Electric Bills Skyrocket As Cape Light Compact Signs Deal to Buy Power


Thousands of Martha's Vineyard residents and businesses will see their electric bills jump by 30 per cent or more by next month.

The residents and businesses are members of the Cape Light Compact, an organization formed to represent consumer interests in the deregulated power industry. The higher bills will be derived from the December meter readings.

Higher oil and natural gas costs are driving up the price of electricity, compact administrator Maggie Downey said this week. The compact represents more than 183,000 customers on the Vineyard and Cape Cod.

The increased price of fuel to power plants that generate electricity is being passed along to the consumer, Ms. Downey said.

Much of the higher cost, she said, stems from the damage wrought this summer by Hurricane Katrina on the Gulf Coast, a key source of natural gas and oil for the electric power industry.

Kate Warner, a West Tisbury architect and director of the Vineyard Energy Project, estimated that the higher price would push the average monthly fuel bill for a Vineyard family of four from about $80 to $110 per month.

Ms. Warner said that estimate was based on a typical family's usage of 500 kilowatt hours per month. Using more or fewer kilowatts would raise or lower a consumer's monthly bill.

On the average 500-kilowatt-hour bill, Ms. Warner said, the increase would push the monthly fuel cost from about $35 to about $65. That is an annual increase of about $360.

The monthly electric bill includes other charges, which Ms. Warner said would average about $45. So the overall monthly bill for 500 kilowatt hours would rise from about $80 to about $110.

The Cape Light Compact price increase stems from a new 14-month contract signed by the organization with ConEdison Solutions. The Compact's previous contract was about to expire, and Ms. Downey said ConEdison offered the lowest price among three companies that were negotiating for the contract.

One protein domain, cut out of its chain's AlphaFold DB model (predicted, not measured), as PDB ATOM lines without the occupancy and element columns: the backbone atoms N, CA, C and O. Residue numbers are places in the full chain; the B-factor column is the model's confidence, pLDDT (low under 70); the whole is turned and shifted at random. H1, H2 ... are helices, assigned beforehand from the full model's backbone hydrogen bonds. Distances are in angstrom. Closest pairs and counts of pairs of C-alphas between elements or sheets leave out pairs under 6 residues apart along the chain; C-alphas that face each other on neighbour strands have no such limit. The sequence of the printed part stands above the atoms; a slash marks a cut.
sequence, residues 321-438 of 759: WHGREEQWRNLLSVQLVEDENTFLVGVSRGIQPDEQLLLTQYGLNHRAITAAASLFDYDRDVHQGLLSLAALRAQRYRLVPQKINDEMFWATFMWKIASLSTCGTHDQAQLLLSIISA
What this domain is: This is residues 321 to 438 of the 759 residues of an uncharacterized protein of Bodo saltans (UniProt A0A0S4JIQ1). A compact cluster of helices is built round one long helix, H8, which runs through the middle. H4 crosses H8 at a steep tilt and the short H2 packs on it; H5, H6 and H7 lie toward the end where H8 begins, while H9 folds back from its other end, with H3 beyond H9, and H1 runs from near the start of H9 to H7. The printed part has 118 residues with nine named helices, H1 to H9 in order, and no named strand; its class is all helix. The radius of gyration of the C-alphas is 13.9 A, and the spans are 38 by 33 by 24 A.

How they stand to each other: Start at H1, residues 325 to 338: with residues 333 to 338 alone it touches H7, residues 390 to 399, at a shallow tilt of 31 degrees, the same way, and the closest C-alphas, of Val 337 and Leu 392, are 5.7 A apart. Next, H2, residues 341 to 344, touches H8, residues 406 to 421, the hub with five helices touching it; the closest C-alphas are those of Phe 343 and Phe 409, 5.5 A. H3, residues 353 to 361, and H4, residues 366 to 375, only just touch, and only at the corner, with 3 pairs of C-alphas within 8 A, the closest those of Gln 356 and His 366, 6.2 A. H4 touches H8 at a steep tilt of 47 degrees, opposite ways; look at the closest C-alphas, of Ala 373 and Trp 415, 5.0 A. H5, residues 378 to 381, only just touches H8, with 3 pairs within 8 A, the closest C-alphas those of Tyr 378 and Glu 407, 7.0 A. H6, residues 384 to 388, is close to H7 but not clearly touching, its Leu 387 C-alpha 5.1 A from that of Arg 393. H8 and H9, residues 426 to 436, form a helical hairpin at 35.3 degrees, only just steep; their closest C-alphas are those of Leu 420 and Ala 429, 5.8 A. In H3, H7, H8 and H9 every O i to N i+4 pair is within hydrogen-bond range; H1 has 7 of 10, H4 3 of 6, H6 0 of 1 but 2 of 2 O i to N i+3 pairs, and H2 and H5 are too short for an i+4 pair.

Under the price of the contract, the residential price of electricity would rise from 7.132 cents per kilowatt hour to 12.92 cents, an increase of 81 per cent. The price for commercial customers would rise from 7.169 cents per kilowatt hour to 13.37 cents, an increase of 86 per cent.

But because the price of power is just one part of a customer's electric bill, the percentage increase in the size of the overall bill would be lower, Ms. Warner said.

The bill also includes other costs, including charges for transmitting and distributing the power.

For the most part, Ms. Downey said, Cape Light Compact customers have been paying lower rates than commercial providers since the compact signed its first power supply contract in 2002.

But the new contract has pushed the compact rates above those offered by NStar Electric, the utility company that provides transmission services for Vineyard and Cape customers. NStar now is offering a residential rate of 11.2 cents per kilowatt hour and a commercial rate of 11.01 cents per kilowatt hour.

Current Cape Light Compact customers can opt out of the compact to get the lower NStar rate. No fee is charged for switching.

NStar, however, will seek a new rate in July, as the utility does every six months. If the NStar rate moves higher than the Cape Light Compact rate, customers can try to move back into the compact.

Ms. Downey, however, said that there is no guarantee the compact will take them back, because the organization may lack access to enough power to accommodate them.

If energy prices start coming down, Ms. Downey said, the compact may seek to negotiate a "blend and extend" contract with ConEdison, in which rates would fall over the long term in an extended contract.

Another way Compact members can pay a lower rate, at least for a few months, is by signing up for Cape Light Compact Green.

The program, which draws its electricity from renewable energy resources, is offering a rate of 8.9 cents per kilowatt hour from Jan. 1 to March 31. The rate is being offered to the first 3 per cent of residents in every Cape and Vineyard town who sign up for the program by Dec. 31. The charges also are tax-deductible. The program also will help fund solar panels for local schools.

As of Monday, the program still had room for Vineyard residents to qualify for the special three-month rate.

The compact web site shows that eight more accounts could qualify in Chilmark, 23 more accounts could qualify in Edgartown, 42 more accounts in Oak Bluffs, 45 more accounts in Vineyard Haven, and 18 more accounts in Tisbury.

Ms. Warner said the best way for consumers to keep their bill down is to use less electricity.

Turning off lights and appliances when they're not being used will go a long way to cut costs, she said. People also should look for Energy Star efficiency designations when they go shopping for new appliances.

Replacing ordinary incandescent light bulbs with fluorescent bulbs also will build savings over time, Ms. Warner said. From 3 to 6 p.m. on Dec. 21, she said the Stop & Shop in Edgartown and Cronig's Market in Vineyard Haven will participate in a program where fluorescent bulbs will be sold at cost.